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Hundreds of Oakland, California, residents celebrated a “BBQing while Black” festival at Lake Merritt on Sunday, showing that no amount of intimidation over “coal briquettes” will stop people from having a good time.
According to the Mercury News, attendees grilled racks of ribs, sausage links, chicken, veggie patties, and more, in defiance of one BBQ Becky, the woman at the center of a viral video three weeks ago who called the police on barbecuers who were minding their own business. (Her real name is Jennifer Schulte, and she’s a Stanford-educated environmental scientist.)
While Lake Merritt allows charcoal grills, the men Becky had called the police on were using a charcoal grill in a section of the lake where charcoal isn’t allowed. When the police showed up, Becky reported the other party for harassment and vice versa, though no one was ticketed and no charges were filed.
In response to Becky’s self-assigned mission to police Black people cooking food in a public park, the community organized a cookout two weekends after the incident. This next weekend, however, really got Becky’s goat. The Mercury News described the weekend as a result of the celebratory spirit of an annual four-day celebration called Festival at the Lake, which Oakland hosted in the 1980s and early ’90s, where thousands of people gathered.
Two of the festival organizers, Logan Cortez and Jhamel Robinson, even spent $700 of their own in order to apply for city permits for the barbecue in order to avoid another “Becky” situation from arising, according to the San Francisco Chronicle.
“This is about doing what we’ve already been doing and eat in peace, literally,” Cortez told the publication. “We’re not fighting for our rights; it’s already our right to do this.”
Even Oakland resident Onsayo Abram, one of the men Becky called the police on, was in attendance. Another co-organizer of the event standing alongside Abram said the event was open for everyone regardless of race, specifically for Oakland newcomers to learn about the city’s Black community and culture. Kenzie Smith, another man who BBQ Becky had called the cops on, spoke about the incident at a city council meeting last week, saying that the woman had told him and Abram that they were going to jail, and also called them the N-word.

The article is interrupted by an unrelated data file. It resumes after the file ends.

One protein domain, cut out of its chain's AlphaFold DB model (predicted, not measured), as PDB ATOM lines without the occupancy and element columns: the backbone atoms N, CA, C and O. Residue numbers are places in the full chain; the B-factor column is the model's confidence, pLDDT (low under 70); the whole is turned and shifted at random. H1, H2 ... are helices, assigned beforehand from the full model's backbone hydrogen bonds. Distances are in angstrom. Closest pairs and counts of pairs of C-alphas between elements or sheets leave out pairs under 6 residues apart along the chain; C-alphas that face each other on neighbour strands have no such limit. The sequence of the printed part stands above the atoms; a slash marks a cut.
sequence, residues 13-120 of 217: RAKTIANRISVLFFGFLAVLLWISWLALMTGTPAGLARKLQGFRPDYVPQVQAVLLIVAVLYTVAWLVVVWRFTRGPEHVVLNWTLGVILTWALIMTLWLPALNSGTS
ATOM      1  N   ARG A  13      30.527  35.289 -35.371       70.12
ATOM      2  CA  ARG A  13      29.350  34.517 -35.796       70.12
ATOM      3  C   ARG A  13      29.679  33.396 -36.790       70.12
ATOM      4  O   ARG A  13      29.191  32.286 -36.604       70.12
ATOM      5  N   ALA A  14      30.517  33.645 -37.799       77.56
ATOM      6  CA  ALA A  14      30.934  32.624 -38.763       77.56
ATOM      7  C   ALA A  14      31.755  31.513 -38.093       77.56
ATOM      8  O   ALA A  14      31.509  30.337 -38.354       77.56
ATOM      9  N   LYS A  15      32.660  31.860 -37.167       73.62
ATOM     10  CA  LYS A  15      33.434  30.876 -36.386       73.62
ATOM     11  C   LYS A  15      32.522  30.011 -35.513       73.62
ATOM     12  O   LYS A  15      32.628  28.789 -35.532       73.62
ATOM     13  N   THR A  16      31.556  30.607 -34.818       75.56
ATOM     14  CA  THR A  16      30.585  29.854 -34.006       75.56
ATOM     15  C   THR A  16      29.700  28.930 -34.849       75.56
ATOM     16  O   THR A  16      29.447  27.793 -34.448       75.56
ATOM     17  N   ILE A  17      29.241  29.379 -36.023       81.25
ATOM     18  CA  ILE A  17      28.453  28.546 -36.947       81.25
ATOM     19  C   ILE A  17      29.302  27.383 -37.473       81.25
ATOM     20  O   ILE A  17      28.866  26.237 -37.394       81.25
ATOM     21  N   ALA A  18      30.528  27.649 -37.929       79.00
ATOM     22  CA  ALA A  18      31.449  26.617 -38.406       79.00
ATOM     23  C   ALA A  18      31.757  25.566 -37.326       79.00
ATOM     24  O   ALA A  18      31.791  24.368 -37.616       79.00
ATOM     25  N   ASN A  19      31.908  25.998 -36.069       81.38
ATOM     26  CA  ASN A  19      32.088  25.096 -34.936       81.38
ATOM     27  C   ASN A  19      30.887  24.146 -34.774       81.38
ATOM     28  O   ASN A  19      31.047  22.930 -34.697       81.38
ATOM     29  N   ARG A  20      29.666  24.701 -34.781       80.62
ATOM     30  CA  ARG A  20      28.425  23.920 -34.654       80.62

“She kept telling me I didn’t belong here,” Abram told the publication. “I was born here… At the same time, I wasn’t trying to feed into her negativity.”
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And Becky didn’t even have a chance to get her jollies off calling the police—the festival was so widely attended that firefighters and police helped facilitate traffic.
Just look at a time lapse of the lakeside and the people celebrating:
The response to BBQ Becky’s viral video wouldn’t have gained nearly enough steam online had it not been for the memes that followed. Photos of Black history and pop culture featured BBQ Becky calling the cops—and no one, from Dr. Martin Luther King Jr. to the Black Panther, was safe.
One comedian, Tim Northern, has even gone so far as to flip the script and pretend to snitch on white people himself.
Of course, somebody’s gotta make that “unfairly targeted by a racist white woman” money. Please excuse us while we enjoy these printed shirts of BBQ Becky:
Regardless of the weekend’s celebratory pushback against righteous white people who’ve taken it upon themselves to police Black people going about their own business, BBQ Becky is certainly not the first offender. We have people calling the cops at Black people sitting at Starbucks, checking out of their Airbnbs, and sleeping in the common spaces of their own dorm buildings. This time, Oakland’s Black community responded. Maybe next time, white people can organize against anti-Black racism and do the work to teach their own communities, for a change.
H/T the Root
Samantha Grasso is a former IRL staff writer for the Daily Dot with a reporting emphasis on immigration. Her work has appeared on Los Angeles Magazine, Death And Taxes, Revelist, Texts From Last Night, Austin Monthly, and she has previously contributed to Texas Monthly.